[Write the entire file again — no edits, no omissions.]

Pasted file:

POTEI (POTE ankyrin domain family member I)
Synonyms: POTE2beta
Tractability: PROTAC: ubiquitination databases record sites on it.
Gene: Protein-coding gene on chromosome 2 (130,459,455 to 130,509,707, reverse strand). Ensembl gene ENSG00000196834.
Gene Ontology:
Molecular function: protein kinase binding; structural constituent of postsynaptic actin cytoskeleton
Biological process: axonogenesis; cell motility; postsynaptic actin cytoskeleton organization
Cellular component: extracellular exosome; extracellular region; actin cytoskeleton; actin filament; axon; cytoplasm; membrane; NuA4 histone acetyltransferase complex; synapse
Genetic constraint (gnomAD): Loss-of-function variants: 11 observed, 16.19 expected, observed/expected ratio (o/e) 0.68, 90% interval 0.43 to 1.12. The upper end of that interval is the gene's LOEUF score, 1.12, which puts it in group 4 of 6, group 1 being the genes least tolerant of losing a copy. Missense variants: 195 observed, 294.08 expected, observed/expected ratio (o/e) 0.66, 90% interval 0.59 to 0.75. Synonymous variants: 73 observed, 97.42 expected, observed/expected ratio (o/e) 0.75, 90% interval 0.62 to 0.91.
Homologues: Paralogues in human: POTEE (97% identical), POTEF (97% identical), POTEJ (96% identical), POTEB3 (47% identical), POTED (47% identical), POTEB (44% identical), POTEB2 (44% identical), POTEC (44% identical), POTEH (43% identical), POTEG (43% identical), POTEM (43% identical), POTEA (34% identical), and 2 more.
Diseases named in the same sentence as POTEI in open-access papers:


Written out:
POTEI (POTE ankyrin domain family member I)
Synonyms: POTE2beta
Tractability: PROTAC: ubiquitination databases record sites on it.
Gene: Protein-coding gene on chromosome 2 (130,459,455 to 130,509,707, reverse strand). Ensembl gene ENSG00000196834.
Gene Ontology:
Molecular function: protein kinase binding; structural constituent of postsynaptic actin cytoskeleton
Biological process: axonogenesis; cell motility; postsynaptic actin cytoskeleton organization
Cellular component: extracellular exosome; extracellular region; actin cytoskeleton; actin filament; axon; cytoplasm; membrane; NuA4 histone acetyltransferase complex; synapse
Genetic constraint (gnomAD): Loss-of-function variants: 11 observed, 16.19 expected, observed/expected ratio (o/e) 0.68, 90% interval 0.43 to 1.12. The upper end of that interval is the gene's LOEUF score, 1.12, which puts it in group 4 of 6, group 1 being the genes least tolerant of losing a copy. Missense variants: 195 observed, 294.08 expected, observed/expected ratio (o/e) 0.66, 90% interval 0.59 to 0.75. Synonymous variants: 73 observed, 97.42 expected, observed/expected ratio (o/e) 0.75, 90% interval 0.62 to 0.91.
Homologues: Paralogues in human: POTEE (97% identical), POTEF (97% identical), POTEJ (96% identical), POTEB3 (47% identical), POTED (47% identical), POTEB (44% identical), POTEB2 (44% identical), POTEC (44% identical), POTEH (43% identical), POTEG (43% identical), POTEM (43% identical), POTEA (34% identical), and 2 more.
Diseases named in the same sentence as POTEI in open-access papers: